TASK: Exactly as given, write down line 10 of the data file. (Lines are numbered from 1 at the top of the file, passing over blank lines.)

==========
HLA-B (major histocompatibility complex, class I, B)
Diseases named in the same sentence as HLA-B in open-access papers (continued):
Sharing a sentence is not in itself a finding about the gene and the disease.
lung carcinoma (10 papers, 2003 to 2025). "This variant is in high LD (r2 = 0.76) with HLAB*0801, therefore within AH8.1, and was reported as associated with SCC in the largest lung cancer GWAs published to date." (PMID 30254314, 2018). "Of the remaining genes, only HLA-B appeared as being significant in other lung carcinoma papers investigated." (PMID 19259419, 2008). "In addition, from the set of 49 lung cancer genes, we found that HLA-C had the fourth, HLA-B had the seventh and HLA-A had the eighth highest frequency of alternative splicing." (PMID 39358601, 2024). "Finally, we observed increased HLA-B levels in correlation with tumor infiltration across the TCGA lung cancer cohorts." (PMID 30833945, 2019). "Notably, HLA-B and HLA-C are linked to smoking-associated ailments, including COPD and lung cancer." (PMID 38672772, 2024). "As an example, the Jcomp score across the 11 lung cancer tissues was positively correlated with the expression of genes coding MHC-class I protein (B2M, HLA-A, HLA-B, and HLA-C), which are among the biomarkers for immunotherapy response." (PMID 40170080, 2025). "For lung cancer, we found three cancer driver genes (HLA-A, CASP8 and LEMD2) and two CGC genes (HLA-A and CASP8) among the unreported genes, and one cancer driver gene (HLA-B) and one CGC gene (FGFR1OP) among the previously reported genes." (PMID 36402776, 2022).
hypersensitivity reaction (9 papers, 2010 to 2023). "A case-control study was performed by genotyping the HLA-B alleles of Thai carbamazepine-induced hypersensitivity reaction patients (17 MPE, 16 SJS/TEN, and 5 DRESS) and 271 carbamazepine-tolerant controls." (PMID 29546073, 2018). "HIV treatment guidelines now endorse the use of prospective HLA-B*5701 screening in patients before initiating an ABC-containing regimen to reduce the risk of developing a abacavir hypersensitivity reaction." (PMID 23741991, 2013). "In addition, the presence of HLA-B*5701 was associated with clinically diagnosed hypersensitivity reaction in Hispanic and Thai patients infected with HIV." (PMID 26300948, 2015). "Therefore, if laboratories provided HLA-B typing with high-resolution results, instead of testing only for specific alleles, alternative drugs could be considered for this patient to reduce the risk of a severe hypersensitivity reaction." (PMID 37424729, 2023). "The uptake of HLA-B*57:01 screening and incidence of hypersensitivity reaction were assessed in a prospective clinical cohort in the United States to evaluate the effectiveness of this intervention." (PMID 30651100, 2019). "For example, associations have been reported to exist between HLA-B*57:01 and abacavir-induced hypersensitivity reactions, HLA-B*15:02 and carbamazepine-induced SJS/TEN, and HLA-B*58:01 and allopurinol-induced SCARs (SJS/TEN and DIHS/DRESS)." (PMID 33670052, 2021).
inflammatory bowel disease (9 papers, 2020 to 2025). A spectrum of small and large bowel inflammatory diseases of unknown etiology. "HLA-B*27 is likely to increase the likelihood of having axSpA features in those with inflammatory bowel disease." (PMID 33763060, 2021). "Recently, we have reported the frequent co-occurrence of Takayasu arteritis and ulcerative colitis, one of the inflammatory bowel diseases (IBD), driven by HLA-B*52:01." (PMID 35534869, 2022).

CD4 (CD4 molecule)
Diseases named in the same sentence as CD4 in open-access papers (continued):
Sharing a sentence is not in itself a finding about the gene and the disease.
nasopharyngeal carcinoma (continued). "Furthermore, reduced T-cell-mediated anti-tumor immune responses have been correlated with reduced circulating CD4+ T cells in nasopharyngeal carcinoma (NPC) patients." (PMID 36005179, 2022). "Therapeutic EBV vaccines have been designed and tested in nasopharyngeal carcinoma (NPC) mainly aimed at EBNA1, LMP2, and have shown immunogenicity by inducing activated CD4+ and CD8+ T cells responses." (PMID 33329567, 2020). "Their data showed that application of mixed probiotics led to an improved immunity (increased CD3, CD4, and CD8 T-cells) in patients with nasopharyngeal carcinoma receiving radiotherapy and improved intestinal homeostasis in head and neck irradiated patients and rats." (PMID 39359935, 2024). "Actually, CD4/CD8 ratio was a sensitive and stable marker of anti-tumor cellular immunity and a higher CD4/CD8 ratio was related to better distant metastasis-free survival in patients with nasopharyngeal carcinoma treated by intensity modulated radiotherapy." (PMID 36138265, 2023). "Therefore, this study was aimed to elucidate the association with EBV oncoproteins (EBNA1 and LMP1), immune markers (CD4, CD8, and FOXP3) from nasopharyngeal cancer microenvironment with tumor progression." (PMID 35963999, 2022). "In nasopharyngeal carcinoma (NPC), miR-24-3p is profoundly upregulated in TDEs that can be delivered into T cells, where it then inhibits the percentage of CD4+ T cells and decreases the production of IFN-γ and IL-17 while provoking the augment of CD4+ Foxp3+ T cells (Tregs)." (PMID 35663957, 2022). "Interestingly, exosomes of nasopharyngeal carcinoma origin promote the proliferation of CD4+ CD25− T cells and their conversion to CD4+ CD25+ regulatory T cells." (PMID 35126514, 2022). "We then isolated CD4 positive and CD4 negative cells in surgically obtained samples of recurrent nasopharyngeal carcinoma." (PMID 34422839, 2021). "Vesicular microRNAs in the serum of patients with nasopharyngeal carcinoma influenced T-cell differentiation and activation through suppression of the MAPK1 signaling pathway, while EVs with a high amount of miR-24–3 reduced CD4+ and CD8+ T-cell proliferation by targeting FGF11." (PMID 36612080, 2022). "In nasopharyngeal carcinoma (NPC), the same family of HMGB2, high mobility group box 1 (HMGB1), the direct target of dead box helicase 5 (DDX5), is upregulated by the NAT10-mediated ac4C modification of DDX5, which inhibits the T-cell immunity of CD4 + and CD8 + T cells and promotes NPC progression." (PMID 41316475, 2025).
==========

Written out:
nasopharyngeal carcinoma (continued). "Furthermore, reduced T-cell-mediated anti-tumor immune responses have been correlated with reduced circulating CD4+ T cells in nasopharyngeal carcinoma (NPC) patients." (PMID 36005179, 2022). "Therapeutic EBV vaccines have been designed and tested in nasopharyngeal carcinoma (NPC) mainly aimed at EBNA1, LMP2, and have shown immunogenicity by inducing activated CD4+ and CD8+ T cells responses." (PMID 33329567, 2020). "Their data showed that application of mixed probiotics led to an improved immunity (increased CD3, CD4, and CD8 T-cells) in patients with nasopharyngeal carcinoma receiving radiotherapy and improved intestinal homeostasis in head and neck irradiated patients and rats." (PMID 39359935, 2024). "Actually, CD4/CD8 ratio was a sensitive and stable marker of anti-tumor cellular immunity and a higher CD4/CD8 ratio was related to better distant metastasis-free survival in patients with nasopharyngeal carcinoma treated by intensity modulated radiotherapy." (PMID 36138265, 2023). "Therefore, this study was aimed to elucidate the association with EBV oncoproteins (EBNA1 and LMP1), immune markers (CD4, CD8, and FOXP3) from nasopharyngeal cancer microenvironment with tumor progression." (PMID 35963999, 2022). "In nasopharyngeal carcinoma (NPC), miR-24-3p is profoundly upregulated in TDEs that can be delivered into T cells, where it then inhibits the percentage of CD4+ T cells and decreases the production of IFN-γ and IL-17 while provoking the augment of CD4+ Foxp3+ T cells (Tregs)." (PMID 35663957, 2022). "Interestingly, exosomes of nasopharyngeal carcinoma origin promote the proliferation of CD4+ CD25− T cells and their conversion to CD4+ CD25+ regulatory T cells." (PMID 35126514, 2022). "We then isolated CD4 positive and CD4 negative cells in surgically obtained samples of recurrent nasopharyngeal carcinoma." (PMID 34422839, 2021). "Vesicular microRNAs in the serum of patients with nasopharyngeal carcinoma influenced T-cell differentiation and activation through suppression of the MAPK1 signaling pathway, while EVs with a high amount of miR-24–3 reduced CD4+ and CD8+ T-cell proliferation by targeting FGF11." (PMID 36612080, 2022). "In nasopharyngeal carcinoma (NPC), the same family of HMGB2, high mobility group box 1 (HMGB1), the direct target of dead box helicase 5 (DDX5), is upregulated by the NAT10-mediated ac4C modification of DDX5, which inhibits the T-cell immunity of CD4 + and CD8 + T cells and promotes NPC progression." (PMID 41316475, 2025).